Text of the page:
Consistency and Creativity in First Language Acquisition

Michael Israel


In this paper I argue that a general PRINCIPLE OF CONSISTENCY both motivates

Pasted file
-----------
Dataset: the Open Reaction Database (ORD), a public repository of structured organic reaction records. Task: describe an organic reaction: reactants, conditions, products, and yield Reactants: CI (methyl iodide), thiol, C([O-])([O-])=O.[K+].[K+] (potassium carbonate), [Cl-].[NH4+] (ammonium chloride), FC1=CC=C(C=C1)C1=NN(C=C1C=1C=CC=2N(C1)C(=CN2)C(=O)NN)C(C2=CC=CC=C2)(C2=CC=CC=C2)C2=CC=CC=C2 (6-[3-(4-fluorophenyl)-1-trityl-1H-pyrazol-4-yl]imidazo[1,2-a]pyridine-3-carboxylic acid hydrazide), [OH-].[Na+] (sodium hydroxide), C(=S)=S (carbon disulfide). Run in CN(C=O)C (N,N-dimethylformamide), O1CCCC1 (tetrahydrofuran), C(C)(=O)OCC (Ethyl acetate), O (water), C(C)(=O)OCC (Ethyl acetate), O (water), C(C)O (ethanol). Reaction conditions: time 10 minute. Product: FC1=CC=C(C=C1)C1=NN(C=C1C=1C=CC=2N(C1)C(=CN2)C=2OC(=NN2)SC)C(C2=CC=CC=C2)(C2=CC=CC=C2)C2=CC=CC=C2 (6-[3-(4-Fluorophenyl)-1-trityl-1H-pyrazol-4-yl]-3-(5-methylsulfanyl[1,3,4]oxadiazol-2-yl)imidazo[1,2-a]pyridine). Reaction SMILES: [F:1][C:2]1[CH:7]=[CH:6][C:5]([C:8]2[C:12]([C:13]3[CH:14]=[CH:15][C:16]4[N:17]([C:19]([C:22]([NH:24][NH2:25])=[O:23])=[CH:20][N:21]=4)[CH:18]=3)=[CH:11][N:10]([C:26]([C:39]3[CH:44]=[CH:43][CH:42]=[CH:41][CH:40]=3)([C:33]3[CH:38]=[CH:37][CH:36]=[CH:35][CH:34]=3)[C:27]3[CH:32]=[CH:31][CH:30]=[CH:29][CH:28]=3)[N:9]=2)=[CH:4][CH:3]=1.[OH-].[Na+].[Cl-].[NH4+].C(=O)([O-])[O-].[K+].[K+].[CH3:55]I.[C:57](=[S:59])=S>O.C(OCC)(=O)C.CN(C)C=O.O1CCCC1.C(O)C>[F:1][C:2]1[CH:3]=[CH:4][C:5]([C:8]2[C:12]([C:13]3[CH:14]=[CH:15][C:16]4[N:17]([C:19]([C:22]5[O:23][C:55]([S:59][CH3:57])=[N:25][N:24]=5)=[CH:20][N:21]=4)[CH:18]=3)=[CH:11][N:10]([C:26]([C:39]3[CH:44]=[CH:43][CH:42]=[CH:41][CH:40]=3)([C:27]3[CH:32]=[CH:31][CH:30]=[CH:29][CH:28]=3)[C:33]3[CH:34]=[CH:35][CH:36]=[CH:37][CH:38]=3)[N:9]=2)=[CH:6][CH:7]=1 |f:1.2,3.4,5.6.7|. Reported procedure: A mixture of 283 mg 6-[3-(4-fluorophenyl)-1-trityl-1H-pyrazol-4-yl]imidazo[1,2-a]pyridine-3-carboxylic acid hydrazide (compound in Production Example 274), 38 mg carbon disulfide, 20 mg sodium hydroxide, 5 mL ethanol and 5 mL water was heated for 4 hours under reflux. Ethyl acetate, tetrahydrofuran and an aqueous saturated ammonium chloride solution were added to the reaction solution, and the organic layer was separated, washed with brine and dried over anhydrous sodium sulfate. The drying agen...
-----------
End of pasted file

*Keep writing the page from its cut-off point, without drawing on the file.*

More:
and constrains the process of analogical learning in a usage-based grammar. The basic idea is that children learning a language, and speakers in general, represent linguistic units in ways that maximize their motivation and emphasize their commonalities. Two units are consistent with each other to the degree that they match in their formal and semantic specifications. LOCAL CONSISTENCY applies to linguistic units activated online in usage events, and requires these to be as consistent as possible with entrenched utterance types. GLOBAL CONSISTENCY applies to the repertoire of constructions as a whole, and requires that units be represented in ways which maximize their consistency with each other. Local consistency favors a massive inventory of low-scope constructions to represent the rich details of experienced usage events: it thus fosters arbitrariness in the grammar, but also makes on-line processing easier by offering conventional units for every occasion. Global consistency favors the development of abstract representations and recurrent inheritance links across constructions: it thus increases motivation in the grammar, but also makes processing harder as the schematic units it favors are farther removed from the details of actual usage.

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